Defence Secretary Breaks Down Admitting That Some People Won't Escape Afghanistan
Defence Secretary Ben Wallace held back tears as he admitted some people would "not get back" from Afghanistan after the Taliban seized control of capital Kabul over the weekend.
Wallace, a former soldier, gave an emotional response to LBC's Nick Ferrari when asked on Monday morning when the government expected to have carried out a full evacuation of British passporters, officials, and qualifying Afghans as the country is taken over by the Islamist military organisation.
He said the government planned to have evacuated all "entitled personnel" by 31 August and that the 700-plus British soldiers who are in the country are there solely to "process all those British passport holders and those we have an obligation to."
He said: “Our men and women in the armed forced are risking their lives in doing that, but that is the right thing to do. Our obligation, at the very least, is as many people trough the pipeline as possible."
The Secretary of State for Defence choked up as he added: "But it’s a very deep part of regret for me that some people won’t get back. Some people won’t get back and we will have to do our best, as well as third countries, to process those people."
Asked why he was affected "so personally," Wallace said "because I'm a sold-", paused, and then continued: "Because it’s sad that the West had done what it has done. We have to do our very best to get people out and stand by our obligations. Twenty years of sacrifice is what it is.”
Downing Street confirmed over the weekend that Parliament would be recalled from it summer recess on Wednesday to debate the rapidly-detoriating situation in Afghanistan.
Thousands are trying to flee the country, with footage showing crowds of panicked people trying to board planes at Kabul airport, after the Taliban swept across the country in the space of just a couple of weeks before taking control of the presidential palace.
The decision of President Joe Biden to go ahead with plans to withdraw US troops from Afghanistan, which was followed by the Taliban's lightning advance across the country, has received international condemnation and been blamed in large part for the collapse of the Afghan government.
The government's decision to follow the White House and withdraw its own soldiers from the US-led twenty-year operation has been criticised vehemently by Conservative MPs and opposition politicians, however.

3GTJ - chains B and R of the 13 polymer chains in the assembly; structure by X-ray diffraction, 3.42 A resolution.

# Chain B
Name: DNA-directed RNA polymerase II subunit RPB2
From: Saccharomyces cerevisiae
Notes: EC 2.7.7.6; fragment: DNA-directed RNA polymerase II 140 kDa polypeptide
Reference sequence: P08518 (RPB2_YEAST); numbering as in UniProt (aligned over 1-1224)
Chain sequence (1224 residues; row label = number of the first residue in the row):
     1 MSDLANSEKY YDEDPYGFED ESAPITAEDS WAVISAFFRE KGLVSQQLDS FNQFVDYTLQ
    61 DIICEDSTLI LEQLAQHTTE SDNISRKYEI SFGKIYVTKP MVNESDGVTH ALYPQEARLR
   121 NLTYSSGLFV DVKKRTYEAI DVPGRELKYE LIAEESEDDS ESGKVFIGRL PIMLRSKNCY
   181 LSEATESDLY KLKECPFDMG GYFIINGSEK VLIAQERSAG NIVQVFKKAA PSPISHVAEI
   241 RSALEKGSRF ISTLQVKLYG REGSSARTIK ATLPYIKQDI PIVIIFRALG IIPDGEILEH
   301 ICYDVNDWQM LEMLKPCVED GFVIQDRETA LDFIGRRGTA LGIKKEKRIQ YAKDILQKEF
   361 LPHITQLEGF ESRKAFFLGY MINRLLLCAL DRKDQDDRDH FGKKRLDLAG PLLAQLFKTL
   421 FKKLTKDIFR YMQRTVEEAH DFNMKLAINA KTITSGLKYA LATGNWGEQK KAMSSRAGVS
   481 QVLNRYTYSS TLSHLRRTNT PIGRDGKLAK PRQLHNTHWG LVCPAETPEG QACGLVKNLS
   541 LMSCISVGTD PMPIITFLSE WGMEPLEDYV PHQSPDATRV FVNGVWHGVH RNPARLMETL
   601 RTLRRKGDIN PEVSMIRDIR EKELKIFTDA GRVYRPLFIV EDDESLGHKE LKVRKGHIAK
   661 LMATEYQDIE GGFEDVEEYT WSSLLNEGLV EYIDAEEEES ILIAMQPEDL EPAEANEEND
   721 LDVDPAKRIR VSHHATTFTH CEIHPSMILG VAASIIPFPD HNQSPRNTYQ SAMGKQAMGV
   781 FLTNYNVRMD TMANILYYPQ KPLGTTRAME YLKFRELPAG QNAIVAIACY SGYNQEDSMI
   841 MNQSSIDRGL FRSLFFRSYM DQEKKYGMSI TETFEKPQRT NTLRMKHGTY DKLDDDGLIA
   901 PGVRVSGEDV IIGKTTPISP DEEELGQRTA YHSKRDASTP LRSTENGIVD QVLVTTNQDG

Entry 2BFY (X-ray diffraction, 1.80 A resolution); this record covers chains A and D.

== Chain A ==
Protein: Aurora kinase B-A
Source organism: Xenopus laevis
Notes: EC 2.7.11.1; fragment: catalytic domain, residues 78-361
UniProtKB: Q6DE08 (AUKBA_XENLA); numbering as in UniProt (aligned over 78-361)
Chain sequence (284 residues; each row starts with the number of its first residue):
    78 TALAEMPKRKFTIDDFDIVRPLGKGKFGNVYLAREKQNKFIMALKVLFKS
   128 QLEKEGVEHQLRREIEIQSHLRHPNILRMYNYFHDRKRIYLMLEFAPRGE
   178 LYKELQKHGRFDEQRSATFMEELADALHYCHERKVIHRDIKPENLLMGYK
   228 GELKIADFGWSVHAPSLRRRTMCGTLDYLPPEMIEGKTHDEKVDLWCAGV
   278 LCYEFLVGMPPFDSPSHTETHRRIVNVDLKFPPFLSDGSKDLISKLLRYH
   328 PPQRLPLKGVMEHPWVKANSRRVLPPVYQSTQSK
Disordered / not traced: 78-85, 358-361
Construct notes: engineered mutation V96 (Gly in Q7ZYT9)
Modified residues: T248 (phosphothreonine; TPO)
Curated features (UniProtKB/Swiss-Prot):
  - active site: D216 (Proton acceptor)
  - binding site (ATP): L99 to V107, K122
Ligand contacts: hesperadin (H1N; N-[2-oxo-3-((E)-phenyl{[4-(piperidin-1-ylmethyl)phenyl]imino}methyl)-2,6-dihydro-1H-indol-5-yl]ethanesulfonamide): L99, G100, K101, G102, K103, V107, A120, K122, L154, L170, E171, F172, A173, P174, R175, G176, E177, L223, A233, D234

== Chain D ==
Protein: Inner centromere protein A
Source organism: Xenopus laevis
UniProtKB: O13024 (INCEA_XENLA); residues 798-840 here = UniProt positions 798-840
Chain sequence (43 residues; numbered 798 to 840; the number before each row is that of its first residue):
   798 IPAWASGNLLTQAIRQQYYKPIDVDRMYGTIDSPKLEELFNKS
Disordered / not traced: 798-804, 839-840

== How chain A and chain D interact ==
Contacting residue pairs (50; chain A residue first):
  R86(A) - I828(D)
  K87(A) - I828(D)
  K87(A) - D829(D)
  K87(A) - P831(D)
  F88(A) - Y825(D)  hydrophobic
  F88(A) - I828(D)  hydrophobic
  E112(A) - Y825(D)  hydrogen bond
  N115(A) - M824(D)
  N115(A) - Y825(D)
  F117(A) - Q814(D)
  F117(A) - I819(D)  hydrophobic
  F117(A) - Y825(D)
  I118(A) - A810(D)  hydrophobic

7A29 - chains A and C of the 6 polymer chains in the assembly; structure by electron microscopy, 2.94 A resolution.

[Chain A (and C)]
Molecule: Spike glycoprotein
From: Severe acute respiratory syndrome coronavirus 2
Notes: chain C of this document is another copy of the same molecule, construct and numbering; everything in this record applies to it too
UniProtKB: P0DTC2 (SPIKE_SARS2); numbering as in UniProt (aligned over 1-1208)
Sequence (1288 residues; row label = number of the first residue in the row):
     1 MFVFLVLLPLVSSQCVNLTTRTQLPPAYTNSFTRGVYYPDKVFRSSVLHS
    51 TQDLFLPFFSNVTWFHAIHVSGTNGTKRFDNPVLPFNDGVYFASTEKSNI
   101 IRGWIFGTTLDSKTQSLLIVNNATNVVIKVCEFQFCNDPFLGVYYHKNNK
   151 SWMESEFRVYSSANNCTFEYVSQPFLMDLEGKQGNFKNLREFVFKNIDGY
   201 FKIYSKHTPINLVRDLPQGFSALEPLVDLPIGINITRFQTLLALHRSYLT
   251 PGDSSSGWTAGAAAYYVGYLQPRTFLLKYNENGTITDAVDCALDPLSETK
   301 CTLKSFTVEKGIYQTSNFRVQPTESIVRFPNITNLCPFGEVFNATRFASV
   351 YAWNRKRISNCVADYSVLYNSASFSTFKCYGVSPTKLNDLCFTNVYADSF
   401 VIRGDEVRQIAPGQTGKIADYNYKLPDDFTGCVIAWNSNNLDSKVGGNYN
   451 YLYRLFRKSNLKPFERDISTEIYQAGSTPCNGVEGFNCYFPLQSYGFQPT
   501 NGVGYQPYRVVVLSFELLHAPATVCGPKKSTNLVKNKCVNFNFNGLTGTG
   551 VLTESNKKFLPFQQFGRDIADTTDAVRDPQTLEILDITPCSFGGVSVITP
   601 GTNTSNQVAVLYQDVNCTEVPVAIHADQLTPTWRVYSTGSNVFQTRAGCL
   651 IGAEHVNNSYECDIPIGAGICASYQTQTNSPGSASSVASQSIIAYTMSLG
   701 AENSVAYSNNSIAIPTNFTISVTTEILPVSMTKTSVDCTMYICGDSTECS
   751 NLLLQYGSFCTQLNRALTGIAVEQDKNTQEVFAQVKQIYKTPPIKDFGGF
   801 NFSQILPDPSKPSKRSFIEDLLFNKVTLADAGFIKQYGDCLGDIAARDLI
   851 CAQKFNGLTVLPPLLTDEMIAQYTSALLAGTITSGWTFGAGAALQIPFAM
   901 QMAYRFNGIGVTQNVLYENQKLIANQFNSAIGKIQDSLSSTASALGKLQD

Tory MP Tom Tugendhat, chair of the foreign affairs committee, on Aunday told the BBC the situation was "the biggest single foreign policy disaster" since Suez Crisis in 1956.
His Conservative colleague Tobias Ellwood MP, chair of the defence select committee, told PoliticsHome he was "flabbergasted" by the UK's "completely timid" response. “Where are we? If the United States doesn't step forward, as occasionally it hesitates, Britain has a moral duty to lead the West," he said.
Boris Johnson, who last week ruled out a UK military response to situation in Afghanistan, convened a CORBA meeting on Sunday and spoke to NATO Secretary General Jens Stoltenberg and the UN Secretary General António Guterre.
The Prime Minister on Sunday said: "I think it is very important that the West should work collectively to get over to that new government — be it by the Taliban or anybody else — that nobody wants Afghanistan once again to be a breeding ground for terror and we don't think it is in the interests of the people of Afghanistan that it should lapse back into that pre-2001 status."
He added: "What the UK will be doing is working with our partners in the UN Security, in NATO, to get that message over. We don't want anybody to bilaterally recognise the Taliban.
"We want a united position among all the like-minded, as far as we can get one, so that we do whatever we can to prevent Afghanistan lapsing back into a breeding ground for terror."
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